Castle Leslie, home of Sir Jack Leslie and his Nonjuring ancestor, Charles Leslie, who was admired by Samuel Johnson (Photograph: Patrick Comerford)
The death of Sir Jack Leslie earlier this week at the age of 99 brought back happy memories of my visits to Castle Leslie in Glaslough, Co Monaghan.
Sir Jack was known everyone who visited Castle Leslie as “Uncle Jack.” Many of the reports and obituaries are discussing his close kinship to Sir Winston Churchill. But I was also reminded this week of his descent from Canon Charles Leslie (1650-1722), who succeeded to the Glaslough estates at the age of 71 but only enjoyed them for a few short months before he died.
Charles Leslie was a leading theologian among the Nonjurors. Oliver Goldsmith said he was an arguer of some wit; Dr Samuel Johnson said “he was a reasoner not to be reasoned with.”
As a Nonjuror, Charles Leslie opposed the accession of William III after the defeat of James II at the Boyne in 1690. He was Chancellor of Connor Cathedral before fleeing to France, where he was a member of the Jacobite court in exile.
In a particularly heated conversation in 1775, Johnson referred to William III as “one of the most worthless scoundrels that ever existed.” He appears determined to disparage William at every opportunity, castigated his rude table manners, accused him of being overbearing towards his immediate family, and despising his narrow militarism.
Johnson was angered by what he saw as the degradation of the Anglican Church that began to set in under the Whig ‘Junto’ that grabbed power under William and so agreed with those who those High Church figures during the reign of Queen who warned about the “Church in Danger.”
His admiration for High Church leaders such as Charles Leslie leads scholars to ask whether Johnson was a closet Jacobite. Remarkably, Johnson’s Dictionary contains no definition of the word ‘Jacobite’ and he defines Nonjuror as “One who conceiving James II unjustly deposed, refuses to swear allegiance to those who have succeeded him.”
Charles Leslie was a Jacobite and Nonjuror. He was born in Dublin in July 1650s, the son of John Leslie (1571-1671), Bishop of Raphoe and later Bishop of Clogher. He was educated at Portora Royal School, Enniskillen, and Trinity College, Dublin. He was ordained in 1680, and in 1687 he became Chancellor of Connor, where Jeremy Taylor had been bishop.
Leslie was a firm supporter of the Stuart dynasty, and, having refused to take the new oath of loyalty to William and Mary, he was deprived of his offices in the Church of Ireland. For about 20 years, he lived in England, where he spent his time writing pamphlets in favour of the Nonjuring cause, and against Quakers, Jews, Socinians, Roman Catholics and Deists. He was zealous in his attacks on heretics, his defence of the sacraments, and in his support of the Jacobite cause.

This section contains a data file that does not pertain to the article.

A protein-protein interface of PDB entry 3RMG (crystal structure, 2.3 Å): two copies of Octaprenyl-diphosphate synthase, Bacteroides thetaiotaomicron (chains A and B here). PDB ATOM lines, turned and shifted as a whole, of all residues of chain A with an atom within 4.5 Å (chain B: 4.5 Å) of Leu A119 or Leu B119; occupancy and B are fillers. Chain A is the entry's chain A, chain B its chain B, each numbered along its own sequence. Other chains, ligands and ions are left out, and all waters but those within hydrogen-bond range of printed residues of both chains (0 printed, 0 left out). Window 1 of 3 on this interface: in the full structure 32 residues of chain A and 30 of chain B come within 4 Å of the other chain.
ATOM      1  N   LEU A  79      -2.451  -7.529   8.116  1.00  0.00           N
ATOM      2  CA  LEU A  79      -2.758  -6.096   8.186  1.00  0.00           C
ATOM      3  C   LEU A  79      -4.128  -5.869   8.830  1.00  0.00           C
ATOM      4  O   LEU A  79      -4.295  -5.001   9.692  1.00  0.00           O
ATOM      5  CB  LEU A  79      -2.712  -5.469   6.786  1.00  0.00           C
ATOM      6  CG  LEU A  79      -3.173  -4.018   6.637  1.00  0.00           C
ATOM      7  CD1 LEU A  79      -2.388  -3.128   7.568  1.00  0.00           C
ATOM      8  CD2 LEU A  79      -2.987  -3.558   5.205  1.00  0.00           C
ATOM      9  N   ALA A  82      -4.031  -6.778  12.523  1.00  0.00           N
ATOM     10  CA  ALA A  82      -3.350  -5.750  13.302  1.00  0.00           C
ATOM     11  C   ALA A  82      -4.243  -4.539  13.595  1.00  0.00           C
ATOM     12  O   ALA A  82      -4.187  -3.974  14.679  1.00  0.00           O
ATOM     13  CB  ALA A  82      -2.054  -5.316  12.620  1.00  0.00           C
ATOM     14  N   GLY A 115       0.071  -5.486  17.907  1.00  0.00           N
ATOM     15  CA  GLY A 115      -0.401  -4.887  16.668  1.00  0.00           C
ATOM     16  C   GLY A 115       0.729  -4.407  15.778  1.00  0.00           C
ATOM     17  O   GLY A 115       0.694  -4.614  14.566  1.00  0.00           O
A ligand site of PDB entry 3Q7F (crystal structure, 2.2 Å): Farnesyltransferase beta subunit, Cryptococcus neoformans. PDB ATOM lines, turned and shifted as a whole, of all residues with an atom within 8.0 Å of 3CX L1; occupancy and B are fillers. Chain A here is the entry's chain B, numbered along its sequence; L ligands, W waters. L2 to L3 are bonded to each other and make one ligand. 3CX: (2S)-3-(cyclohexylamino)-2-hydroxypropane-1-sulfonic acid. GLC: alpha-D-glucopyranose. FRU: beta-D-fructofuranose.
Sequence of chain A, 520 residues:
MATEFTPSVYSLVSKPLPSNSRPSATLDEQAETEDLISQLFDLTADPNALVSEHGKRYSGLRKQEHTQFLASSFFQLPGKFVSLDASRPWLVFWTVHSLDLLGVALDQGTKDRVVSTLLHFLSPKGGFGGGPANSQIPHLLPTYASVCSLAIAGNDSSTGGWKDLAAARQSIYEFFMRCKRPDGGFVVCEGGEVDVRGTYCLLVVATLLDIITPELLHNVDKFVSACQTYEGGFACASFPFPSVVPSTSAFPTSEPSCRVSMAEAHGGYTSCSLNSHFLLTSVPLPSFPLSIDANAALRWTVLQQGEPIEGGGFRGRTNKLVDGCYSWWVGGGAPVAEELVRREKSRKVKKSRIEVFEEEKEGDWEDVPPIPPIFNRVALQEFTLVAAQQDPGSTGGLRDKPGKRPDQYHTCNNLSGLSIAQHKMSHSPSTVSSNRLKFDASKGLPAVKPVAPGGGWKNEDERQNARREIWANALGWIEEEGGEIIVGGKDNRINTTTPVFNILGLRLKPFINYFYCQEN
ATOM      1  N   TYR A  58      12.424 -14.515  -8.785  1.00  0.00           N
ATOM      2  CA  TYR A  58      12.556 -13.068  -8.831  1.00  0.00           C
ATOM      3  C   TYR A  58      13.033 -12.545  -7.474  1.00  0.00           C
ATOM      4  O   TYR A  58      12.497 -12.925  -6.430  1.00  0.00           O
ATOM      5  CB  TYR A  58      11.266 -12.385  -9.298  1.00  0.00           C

When a warrant was issued for his arrest in 1710 for his pamphlet The Good Old Cause, or Lying in Truth, he left England for France, and joined the Jacobite court in exile in 1711.
After the failure of the Stuart cause in 1715, Leslie accompanied his patron into Italy, where he remained until 1721.
Samuel Johnson later praised Leslie as the only Nonjuror who could reason, saying: “Leslie was a reasoner and a reasoned who was not to be reasoned against.” The sale catalogue of his library shows Johnson owned a copy of Charles Leslie’s two-volume Theological Works, published in 1721.
However, Johnson disagreed with Leslie on many points, Including the duty of passive obedience and the divine right of kings.
Johnson filled his Dictionary with citations from High Church figures during Queen Anne’s reign. In all, he cites four Nonjurors in his Dictionary: John Kettlewell (1653-1695), Vicar of Coleshill, near Tamworth, Robert Nelson (1656-1715), William Law (1686-1761) and Charles Leslie. Johnson knew and admired the work of other leading Nonjurors, including the Nonjuring bishops George Hickes (1642-1715), former Dean of Worcester, and Thomas Brett (1667-1743). He defended their writings against their Whig critics, and Boswell records many political remarks by Johnson that find parallels in the published works of the Nonjurors.
Johnson’s first biographer, Sir John Hawkins, tries to argue that Johnson actually sided with Leslie’s main antagonist, the Whig and Latitudinarian theologian, Bishop Benjamin Hoadly (1676-1761). This has been challenged firmly by many Johnson scholars, but as Nicholas Hudson points out in A Political Biography of Samuel Johnson, published in October 2015, Johnson never showed sympathy for the patriarchal origins of government. Like the great Elizabethan Anglican apologist Richard Hooker, Johnson consistently maintained a secular understanding of the origins and nature of society.
When Johnson praises Charles Leslie as “a reasoner,” he is probably referring to The Case of Regale, published in 1710. This is the work by Leslie that Johnson cites most frequently in the fourth edition of his Dictionary.
However, The Case of Regale is not expressly Jacobite in its arguments, and is best understood as a defence of the autonomy of the Church of England from control by both Parliament and the King. So, while Johnson enjoyed Leslie’s energetic reasoning and faith, he may have disapproved of Leslie’s self-alienation from the Church of England.
At the end of his days, George I pardoned Charles Leslie in 1721, saying: “Let the old man go home to Glaslough to die.” He returned to Ireland and died at Glaslough on 13 April 1722.